Keep in mind, however, that some days you may have to work on a project even on a weekend and not have any spare time for your family or friends. Sometimes, conversely, you may miss a deadline because you have to tend to a sick family member. In that regard, Farhana emphasised, "Do not put too much pressure on yourself to follow your daily schedule to a tee. Instead, measure your work-life balance over the long haul."
When nothing seems to work
No matter how stressed out you are, usually, you would not want to talk to the management team. Because in the entry-level stage, asking for adjustments may be considered a weakness or lack of commitment to the organisation on your part unless the organisation has a culture that encourages work-life balance. However, if things are getting out of control, consider having an open discussion with your superior and let them know about your issues.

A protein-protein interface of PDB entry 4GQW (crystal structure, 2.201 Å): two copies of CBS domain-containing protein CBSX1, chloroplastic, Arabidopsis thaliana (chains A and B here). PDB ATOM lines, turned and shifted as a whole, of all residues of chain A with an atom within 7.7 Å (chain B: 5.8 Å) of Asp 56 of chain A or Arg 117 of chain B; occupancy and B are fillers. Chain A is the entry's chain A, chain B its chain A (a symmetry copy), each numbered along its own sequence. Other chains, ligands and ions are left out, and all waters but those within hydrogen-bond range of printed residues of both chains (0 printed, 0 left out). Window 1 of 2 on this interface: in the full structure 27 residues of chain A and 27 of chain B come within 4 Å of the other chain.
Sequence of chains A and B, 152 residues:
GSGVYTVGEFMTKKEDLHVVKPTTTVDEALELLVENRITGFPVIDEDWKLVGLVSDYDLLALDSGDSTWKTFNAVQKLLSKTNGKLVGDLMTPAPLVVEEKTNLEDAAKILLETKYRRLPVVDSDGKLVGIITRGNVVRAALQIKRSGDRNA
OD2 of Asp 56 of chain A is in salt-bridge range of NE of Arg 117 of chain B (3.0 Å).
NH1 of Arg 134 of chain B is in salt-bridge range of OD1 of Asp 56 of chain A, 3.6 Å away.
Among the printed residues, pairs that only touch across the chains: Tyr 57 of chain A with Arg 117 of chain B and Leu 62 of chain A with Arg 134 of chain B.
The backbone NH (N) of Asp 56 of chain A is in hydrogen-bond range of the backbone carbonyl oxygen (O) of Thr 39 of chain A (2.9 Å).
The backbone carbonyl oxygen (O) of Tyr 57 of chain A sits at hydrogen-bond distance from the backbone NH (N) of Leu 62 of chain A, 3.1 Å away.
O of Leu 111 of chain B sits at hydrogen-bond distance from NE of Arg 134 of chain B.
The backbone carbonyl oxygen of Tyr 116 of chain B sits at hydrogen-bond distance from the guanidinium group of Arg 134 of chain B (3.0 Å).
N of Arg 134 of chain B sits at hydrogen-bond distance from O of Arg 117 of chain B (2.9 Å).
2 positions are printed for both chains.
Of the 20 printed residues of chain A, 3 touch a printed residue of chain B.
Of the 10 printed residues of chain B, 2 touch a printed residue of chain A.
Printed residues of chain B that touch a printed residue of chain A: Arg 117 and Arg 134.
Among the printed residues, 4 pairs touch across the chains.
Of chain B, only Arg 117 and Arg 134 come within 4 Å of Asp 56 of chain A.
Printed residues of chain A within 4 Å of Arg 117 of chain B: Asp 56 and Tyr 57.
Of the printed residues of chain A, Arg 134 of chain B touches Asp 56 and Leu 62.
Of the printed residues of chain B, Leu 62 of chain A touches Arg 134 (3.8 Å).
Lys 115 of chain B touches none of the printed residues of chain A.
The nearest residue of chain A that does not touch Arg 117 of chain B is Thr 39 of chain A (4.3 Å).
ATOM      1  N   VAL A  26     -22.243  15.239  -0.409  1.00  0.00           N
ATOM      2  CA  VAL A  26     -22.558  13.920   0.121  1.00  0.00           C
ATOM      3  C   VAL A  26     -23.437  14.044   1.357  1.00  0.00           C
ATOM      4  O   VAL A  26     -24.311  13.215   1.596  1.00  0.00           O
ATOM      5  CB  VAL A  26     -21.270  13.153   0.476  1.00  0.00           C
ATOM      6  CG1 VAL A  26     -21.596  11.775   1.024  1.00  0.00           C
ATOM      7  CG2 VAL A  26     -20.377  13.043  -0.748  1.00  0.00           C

"If you cannot find a solution that will work great both for you and your company, you may want to consider the option of trying a new workplace, a new industry, or a completely new career path where you will be able to cope with your work and personal responsibilities healthily," Farhana advised. Because if it ever comes to a situation where you can no longer balance work and life, rather you have to choose between the two, always choose the latter!